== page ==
Wednesday, September 10, 2008

Anybody Home?

The following is Part I of Joab Richard Hooke's novel Recovery

1

Embedded deep inside the spacecraft, David Chavez could not see the surface of the Moon with his own eyes as he inserted the Percival Lowell into lunar orbit. He sensed it, rather, or even felt it’s gravitic pull, it’s mass, via the stream of data that poured into the node on the back of his neck, which then distributed information to various microscopic bits of metal and silicon which surgeons had implanted years ago during astronaut training and later. They used his body’s own electrical current to power their functions. He had seen the Moon’s surface, though, many times in his life, and couldn’t help smiling as he imagined the pocked plains and stark crags of the lunar mountains passing underneath.

He turned on an outward directed camera with a twitch of his left eye. He was supposed to focus entirely on lunar insertion but he couldn’t resist taking a look at Earth. The crew of the Lowell had pulled the ship off the Solar net two months ago and no one had been able to see Earth, though they knew how it must appear.

With a series of sub-vocal commands Chavez oriented the camera correctly and got his first view of Earth in months. He fought the tightening of his throat which would have initiated a number of unintended ship operations. The entire planet was clouded over. Not as bad as Venus, but horrible nonetheless.

He had known what to expect. But he had hoped, however foolish the hope was, that he would look and see an Earth only partially damaged by the war. Then, with great relief, he would have told Commander White that it had been a mistake to cut themselves off from the net, that the war had not been as cataclysmic as the first reports had indicated. He had imagined an exultant return to Earth, a rowdy swell of reporters and news cameras as he stepped down from the shuttle. Later, he would fly to Madrid, where his father waited with his hands in his pockets and the wizened smile that reminded the younger Chavez of his father years ago and himself as a boy, riding a bike under the gloriously hot sun of Extremadura.

But that dream died without a whimper and Chavez knew that Madrid was gone, as was Badajoz, and whoever lived still among the ruins, if anyone lived at all, had not seen the sun for weeks and would likely never see it again.

Nor could they see or detect the return of the Lowell, though on it’s departure the hours- long fusion burn was visible in the night sky. His father had watched it proudly and told him so the next day, as the craft exited Earthspace and Chavez prepared for submersion in the Tank, where he and most of the crew would float dormant and unconscious for six weeks. They had made a slower, smaller burn for the last few days, and successfully achieved a parking orbit around the Moon. Such a return was one of the less-likely scenarios and one for which they had trained the least. That had turned out for the best. It forced those who were awake to concentrate on the mission specs, and not on the world they had lost.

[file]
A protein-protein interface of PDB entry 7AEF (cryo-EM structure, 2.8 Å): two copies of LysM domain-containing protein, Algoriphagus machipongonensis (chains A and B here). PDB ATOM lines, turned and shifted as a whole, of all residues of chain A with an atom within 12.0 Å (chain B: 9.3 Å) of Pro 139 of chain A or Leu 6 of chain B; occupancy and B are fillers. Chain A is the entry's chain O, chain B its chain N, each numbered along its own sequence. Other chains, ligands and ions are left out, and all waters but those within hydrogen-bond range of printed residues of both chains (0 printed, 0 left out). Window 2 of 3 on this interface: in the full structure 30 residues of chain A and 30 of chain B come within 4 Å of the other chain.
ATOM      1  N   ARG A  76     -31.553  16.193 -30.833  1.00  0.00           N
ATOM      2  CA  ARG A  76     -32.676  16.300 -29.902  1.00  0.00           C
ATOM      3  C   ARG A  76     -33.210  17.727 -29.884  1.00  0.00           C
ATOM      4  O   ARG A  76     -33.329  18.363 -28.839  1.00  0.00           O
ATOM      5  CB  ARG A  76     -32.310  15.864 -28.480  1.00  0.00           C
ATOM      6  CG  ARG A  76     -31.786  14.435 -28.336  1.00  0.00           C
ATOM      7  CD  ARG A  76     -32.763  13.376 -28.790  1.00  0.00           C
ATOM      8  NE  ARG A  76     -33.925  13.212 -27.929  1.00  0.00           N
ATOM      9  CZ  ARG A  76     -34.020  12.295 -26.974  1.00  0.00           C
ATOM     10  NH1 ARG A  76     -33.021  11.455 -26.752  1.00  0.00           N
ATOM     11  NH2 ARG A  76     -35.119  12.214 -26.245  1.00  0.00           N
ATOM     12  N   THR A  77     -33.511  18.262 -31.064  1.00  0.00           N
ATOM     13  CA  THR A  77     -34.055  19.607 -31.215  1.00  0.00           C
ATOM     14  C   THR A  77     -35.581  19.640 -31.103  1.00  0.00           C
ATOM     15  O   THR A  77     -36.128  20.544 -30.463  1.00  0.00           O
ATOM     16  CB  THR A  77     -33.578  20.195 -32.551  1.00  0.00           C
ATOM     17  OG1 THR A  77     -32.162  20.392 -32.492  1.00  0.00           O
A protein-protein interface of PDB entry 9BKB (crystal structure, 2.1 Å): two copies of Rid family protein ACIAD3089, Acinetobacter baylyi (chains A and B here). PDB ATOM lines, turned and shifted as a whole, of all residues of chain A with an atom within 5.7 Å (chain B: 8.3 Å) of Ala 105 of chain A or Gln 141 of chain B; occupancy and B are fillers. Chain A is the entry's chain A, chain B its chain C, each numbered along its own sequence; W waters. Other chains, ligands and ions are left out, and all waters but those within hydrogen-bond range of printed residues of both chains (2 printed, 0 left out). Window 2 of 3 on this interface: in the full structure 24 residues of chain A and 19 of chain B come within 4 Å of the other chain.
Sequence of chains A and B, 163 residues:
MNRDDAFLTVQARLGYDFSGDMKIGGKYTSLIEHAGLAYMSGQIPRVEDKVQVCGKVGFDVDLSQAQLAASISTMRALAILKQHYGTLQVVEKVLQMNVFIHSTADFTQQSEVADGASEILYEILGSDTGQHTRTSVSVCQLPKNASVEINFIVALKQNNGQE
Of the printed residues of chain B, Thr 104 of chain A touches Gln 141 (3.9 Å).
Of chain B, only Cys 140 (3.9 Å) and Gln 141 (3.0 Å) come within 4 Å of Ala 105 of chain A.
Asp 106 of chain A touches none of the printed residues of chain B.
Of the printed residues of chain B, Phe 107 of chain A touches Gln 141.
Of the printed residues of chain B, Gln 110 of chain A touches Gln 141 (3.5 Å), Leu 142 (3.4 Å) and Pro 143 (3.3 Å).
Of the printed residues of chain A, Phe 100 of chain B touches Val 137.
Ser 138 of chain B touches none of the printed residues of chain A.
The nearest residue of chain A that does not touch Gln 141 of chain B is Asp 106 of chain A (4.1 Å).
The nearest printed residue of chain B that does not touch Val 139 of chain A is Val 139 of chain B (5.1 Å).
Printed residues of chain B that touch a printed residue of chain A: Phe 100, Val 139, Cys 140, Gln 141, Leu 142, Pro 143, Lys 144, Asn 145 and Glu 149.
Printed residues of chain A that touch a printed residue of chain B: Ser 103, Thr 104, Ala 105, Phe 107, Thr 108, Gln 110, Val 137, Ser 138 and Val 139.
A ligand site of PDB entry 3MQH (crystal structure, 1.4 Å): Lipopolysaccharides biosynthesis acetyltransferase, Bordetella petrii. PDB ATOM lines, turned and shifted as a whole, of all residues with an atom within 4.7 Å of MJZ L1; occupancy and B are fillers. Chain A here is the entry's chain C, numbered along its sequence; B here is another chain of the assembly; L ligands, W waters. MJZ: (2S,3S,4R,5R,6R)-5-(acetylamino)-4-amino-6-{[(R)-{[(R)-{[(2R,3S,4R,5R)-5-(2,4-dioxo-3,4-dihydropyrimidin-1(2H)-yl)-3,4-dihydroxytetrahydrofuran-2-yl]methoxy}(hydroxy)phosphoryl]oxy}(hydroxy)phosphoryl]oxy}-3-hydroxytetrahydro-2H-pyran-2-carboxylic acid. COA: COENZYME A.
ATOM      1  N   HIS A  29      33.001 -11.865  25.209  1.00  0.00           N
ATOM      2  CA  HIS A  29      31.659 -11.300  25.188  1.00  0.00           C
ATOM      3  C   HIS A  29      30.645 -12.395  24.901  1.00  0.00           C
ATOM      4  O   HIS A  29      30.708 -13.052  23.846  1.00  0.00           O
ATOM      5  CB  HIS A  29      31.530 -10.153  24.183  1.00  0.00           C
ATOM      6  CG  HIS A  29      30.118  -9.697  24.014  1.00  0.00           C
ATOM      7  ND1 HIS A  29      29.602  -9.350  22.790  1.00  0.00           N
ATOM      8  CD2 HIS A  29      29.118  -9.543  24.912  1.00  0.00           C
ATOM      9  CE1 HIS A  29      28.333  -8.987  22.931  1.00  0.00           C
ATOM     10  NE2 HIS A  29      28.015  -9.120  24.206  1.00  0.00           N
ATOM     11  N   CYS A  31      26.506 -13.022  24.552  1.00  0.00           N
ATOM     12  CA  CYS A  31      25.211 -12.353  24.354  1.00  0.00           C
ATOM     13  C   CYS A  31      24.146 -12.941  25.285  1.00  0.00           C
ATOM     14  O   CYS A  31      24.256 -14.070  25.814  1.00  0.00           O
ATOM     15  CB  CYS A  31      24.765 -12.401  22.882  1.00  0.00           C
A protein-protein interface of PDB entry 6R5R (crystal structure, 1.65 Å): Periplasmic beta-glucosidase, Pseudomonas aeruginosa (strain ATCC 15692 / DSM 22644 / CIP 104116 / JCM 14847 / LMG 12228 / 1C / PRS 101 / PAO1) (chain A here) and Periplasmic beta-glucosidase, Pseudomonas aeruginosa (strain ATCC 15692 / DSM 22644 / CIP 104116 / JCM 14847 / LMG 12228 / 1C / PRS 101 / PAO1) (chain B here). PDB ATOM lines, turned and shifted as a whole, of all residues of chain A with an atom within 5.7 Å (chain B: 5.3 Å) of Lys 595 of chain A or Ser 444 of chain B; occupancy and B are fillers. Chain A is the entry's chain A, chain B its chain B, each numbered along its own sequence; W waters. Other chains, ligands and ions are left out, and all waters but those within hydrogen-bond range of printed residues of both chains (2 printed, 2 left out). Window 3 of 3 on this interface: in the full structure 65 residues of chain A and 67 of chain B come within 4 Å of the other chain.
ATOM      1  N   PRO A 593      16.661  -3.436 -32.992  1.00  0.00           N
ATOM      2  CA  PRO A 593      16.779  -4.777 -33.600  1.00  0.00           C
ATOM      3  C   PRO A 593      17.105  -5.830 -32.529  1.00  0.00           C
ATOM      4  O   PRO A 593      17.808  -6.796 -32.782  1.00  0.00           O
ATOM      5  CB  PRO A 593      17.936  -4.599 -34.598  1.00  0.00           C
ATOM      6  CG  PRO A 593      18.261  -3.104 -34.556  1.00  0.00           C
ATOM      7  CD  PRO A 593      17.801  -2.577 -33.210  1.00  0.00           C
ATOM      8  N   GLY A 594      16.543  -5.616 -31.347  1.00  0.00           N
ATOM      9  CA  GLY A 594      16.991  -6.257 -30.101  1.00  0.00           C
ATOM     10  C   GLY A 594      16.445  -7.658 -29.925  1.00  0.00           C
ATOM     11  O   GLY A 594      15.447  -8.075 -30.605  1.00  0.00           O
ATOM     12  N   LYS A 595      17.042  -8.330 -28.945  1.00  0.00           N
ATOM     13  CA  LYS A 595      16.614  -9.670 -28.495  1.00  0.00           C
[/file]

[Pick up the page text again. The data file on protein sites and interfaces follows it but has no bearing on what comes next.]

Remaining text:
Chavez considered the silent earth and compared it to the strained silence aboard the Lowell. Most of the crew were still in the tank, in a dreamless sleep. The waking crew, just eight of them now in the empty spaces of the Lowell, walked as if on eggshells, and spoke in hushed tones, like the crew of some submarine in a movie, fearful that dropped cutlery or a careless word might reveal their location to the enemy. But there was no chance that someone might hear Norma Palafox crying in her sleep cell, or that anyone would hear Joseph Mfume’s great wracking sobs as he hid in an empty corner of Storage B, arms wrapped around himself. The sounds created by grief do not carry through empty space so no one could detect the sounds of the Lowell crew as it emotionally disintegrated.

But detection was on everyone’s mind. That was why they had agreed with Commander White two months ago, tethered to Phobos in Mars orbit, as the news of the quickly escalating war reached them, to cut themselves off from the Solar net. Thus they would ensure that, if anyone else still existed, they would not find the Lowell until the crew wanted to be found. So the Lowell’s computers, accustomed to constant updates and patches received through data streams that came in via Artemis base and hundreds of satellites, probes and expeditions throughout the system, had gone offline.

Almost everyone agreed, Chavez reminded himself. Of the twenty-six crew aboard, only three had protested White’s idea. They were left behind at Ares base on the surface of Phobos. It was unlikely that they lived still as the base had not been ready for permanent occupation.

The Lowell’s second orbit would bring it over Artemis base. Offline, there had been no way to know ahead of time if the base still existed. Any advance probes they might have sent ahead had been expended at Mars and they were reduced to simply waiting for line of sight to prove anything. Rumors had developed among the small crew, owing to the dearth of other news, of newer missiles that were able to leave Earth orbit, strike the Moon, elsewhere.

He breathed a sigh of relief when Mare Frigoris came into view. Even without telescopic assistance, he could see the undamaged sprawl of Artemis base on the lunar plain. There was now some chance that they were not completely alone.

2

When Mission Commander Charles White saw the lunar landscape via video fed into his right eye, he was reminded of a family trip he had taken as a child.

White had been born in Detroit, but his father had gotten a job in computer technology in Phoenix soon after the birth and moved his wife and baby out there. When Charles was just twelve his grandfather died. All had all flown back to Michigan to attend the funeral.

Detroit shocked the young White. So many other black people! He had felt strangely out of place, though for the first time in his life he blended in. Young as he was, he perceived that, growing up in the Southwest, he was unaware of the culture his parents had known. Detroit was not just a place. It was a way of life.